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LUXOVIUM (Luxeuil) Haute-Saône, France.

The name appears only in the 7th c. in the Vita Colombani of the monk Jonas, but two Roman dedications to a god Luxovius or Lussoius, who must have been the eponym of the place, are known. In them he is associated with a goddess Brixta or Bricta (not Brixa-Bricia, as has been incorrectly read).

The site is rich in hot and cold springs, used since antiquity. Antique catchinents and the remains of a Gallo-Roman bath house have been discovered. The cult of the springs is attested by hundreds of traditional Gallic votive statuettes made of oak, as well as by dedicatory inscriptions made not merely to the divine pair mentioned above, but also to the healing divinities Apollo and Sirona, associated as at Hochscheid. Another religious artifact is a curious group representing Jupiter on horseback, the anguiped monster, and a third person attached to the horse.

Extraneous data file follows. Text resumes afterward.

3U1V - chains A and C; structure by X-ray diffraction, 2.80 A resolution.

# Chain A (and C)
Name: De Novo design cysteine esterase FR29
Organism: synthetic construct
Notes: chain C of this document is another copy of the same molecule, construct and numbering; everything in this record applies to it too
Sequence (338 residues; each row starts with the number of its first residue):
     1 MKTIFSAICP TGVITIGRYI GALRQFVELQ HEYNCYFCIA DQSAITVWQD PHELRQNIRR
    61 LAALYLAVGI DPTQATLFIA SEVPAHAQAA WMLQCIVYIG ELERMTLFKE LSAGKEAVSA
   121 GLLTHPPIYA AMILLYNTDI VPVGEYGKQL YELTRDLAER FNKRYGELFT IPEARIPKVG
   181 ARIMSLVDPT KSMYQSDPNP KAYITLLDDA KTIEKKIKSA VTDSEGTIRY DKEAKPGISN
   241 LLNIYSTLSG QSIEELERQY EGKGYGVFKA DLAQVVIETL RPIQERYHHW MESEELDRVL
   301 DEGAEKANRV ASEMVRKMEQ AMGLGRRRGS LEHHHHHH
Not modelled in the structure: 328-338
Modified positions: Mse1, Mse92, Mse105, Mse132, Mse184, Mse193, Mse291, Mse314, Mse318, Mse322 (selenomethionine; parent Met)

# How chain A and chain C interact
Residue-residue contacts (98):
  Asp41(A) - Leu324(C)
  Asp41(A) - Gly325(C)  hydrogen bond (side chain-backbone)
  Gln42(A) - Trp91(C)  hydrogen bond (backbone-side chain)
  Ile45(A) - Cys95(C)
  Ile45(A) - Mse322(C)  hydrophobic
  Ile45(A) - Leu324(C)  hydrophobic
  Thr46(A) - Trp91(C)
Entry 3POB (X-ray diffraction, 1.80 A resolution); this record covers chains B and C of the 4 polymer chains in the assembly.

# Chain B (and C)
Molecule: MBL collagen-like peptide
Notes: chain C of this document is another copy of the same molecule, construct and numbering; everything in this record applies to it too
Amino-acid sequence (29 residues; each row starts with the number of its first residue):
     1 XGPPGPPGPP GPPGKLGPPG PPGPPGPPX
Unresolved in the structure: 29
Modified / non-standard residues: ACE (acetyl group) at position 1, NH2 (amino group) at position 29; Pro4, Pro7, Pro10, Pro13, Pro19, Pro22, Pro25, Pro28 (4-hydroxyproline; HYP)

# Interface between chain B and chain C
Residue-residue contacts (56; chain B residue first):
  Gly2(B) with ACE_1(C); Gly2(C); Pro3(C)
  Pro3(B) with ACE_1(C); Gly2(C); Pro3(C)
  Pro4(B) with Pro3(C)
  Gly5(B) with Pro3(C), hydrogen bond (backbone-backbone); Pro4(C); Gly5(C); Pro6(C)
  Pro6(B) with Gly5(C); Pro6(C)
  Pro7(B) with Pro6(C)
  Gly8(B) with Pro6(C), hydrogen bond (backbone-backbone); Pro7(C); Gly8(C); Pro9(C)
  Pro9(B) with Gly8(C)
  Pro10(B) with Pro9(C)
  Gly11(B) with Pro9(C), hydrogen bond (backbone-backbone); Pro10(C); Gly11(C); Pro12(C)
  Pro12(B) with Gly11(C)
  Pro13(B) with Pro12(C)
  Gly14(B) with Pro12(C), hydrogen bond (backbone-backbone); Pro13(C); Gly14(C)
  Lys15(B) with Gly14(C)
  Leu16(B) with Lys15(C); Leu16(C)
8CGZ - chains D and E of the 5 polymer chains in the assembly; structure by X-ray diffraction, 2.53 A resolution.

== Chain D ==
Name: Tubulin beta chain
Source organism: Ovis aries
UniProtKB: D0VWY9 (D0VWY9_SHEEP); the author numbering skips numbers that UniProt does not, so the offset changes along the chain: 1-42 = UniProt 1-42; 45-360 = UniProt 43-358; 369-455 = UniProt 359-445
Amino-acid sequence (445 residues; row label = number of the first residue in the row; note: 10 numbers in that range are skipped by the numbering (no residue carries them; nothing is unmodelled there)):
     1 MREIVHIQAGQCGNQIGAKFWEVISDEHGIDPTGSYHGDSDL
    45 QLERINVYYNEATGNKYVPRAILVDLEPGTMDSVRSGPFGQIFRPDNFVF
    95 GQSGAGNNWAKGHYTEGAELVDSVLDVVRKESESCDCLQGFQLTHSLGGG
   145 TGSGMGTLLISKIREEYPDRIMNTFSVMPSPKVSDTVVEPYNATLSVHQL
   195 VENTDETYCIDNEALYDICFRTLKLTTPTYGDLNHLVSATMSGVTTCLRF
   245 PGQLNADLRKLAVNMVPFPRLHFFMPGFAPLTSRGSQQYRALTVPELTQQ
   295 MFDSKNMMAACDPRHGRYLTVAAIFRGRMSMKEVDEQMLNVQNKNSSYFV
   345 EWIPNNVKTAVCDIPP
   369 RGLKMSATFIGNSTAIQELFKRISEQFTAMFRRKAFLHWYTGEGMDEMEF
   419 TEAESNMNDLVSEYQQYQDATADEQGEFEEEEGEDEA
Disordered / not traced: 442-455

From perhaps the end of the 1st c. on, Luxeuil had a workshop producing terra sigillata, but its output was not used very widely. The numerous stone monuments found on the site and now in the museum at Luxeuil (classic funerary stelai and house-shaped stelai) should likewise be considered as local products.

Situated at the extreme N of the territory of the Sequani, at the foot of the Vosges which supply the sandstone for its monuments, Luxeuil appears to have been oriented more towards the Vosges region than towards the Jura.


J. Roussel, Luxovium ou Luxeuil gallo-romain (1924); L. Lerat, “Le nom de la parèdre du dieu Luxovius,” Revue Archéologique de l'Est (1950) 207-13; id. & Y. Jeannin, “La céramique sigillée de Luxeuil,” Annales littéraires de l'Université de Besançon 31 (1960); id., 118è Congrès Archéologique de France (1960) 98-104.


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